I fiddled with this piece of writing a bit more. I may end up reading it at one of this month's readings:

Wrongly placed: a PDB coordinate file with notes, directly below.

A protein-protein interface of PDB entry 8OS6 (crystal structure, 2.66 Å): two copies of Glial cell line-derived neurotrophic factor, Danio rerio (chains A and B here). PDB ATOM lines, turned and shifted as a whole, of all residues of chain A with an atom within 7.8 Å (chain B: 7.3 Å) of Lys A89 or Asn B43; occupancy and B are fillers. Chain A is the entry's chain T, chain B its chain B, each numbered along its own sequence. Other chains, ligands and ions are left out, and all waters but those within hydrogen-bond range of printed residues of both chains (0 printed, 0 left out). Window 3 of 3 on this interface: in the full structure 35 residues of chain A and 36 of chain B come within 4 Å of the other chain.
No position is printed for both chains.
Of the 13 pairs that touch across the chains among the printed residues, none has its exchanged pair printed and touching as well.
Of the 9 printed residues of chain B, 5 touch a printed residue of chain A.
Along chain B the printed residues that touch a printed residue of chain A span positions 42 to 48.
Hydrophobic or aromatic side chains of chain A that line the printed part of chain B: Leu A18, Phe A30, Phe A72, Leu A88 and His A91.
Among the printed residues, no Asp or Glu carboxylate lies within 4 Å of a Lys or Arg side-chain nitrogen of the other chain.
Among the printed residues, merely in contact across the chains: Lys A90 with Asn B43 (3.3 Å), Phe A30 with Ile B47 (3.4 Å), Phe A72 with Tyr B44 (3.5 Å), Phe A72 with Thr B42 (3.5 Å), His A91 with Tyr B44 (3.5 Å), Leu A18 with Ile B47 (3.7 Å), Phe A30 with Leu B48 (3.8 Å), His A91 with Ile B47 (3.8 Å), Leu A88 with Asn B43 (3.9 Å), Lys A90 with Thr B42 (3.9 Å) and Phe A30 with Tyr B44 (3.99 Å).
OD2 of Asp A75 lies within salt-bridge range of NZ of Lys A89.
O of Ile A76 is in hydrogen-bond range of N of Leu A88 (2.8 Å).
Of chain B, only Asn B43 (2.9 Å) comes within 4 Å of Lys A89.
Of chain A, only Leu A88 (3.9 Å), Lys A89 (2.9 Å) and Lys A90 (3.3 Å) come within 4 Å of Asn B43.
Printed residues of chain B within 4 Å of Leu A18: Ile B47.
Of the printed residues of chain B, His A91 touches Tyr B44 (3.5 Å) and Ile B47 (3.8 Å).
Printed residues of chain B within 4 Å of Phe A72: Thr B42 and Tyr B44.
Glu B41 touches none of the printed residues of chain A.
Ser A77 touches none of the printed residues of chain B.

I never ride the train back from Michigan without thinking of you and how you died—the lonely parking lot, your mouth, the gun, it’s something about repeating the journey, about the long trip back, after I had to identify your body in the morgue, a journey with hours for sorrow and regret: the golden light of dried grasses in the empty lots of Detroit, it's a kind of resurrection, the return of a city to wildlands, to meadow. At the top of a bare tree, a Cooper's hawk stares at military attention--a meal might yet reveal itself. A bit later a dozen, two dozen deer bound across a field of last year's mown corn, flashing the arrows of their white tails, maidens fearful of the monstrosity on the tracks, but swans seen from the window of this train, the swans don't care, In inlets, in silvery pools at dusk, they are illegitimate sons of the nearly-full moon, come down to this world to sip from our cold waters, not the waters of forgetfulness, no these waters are opposite of that.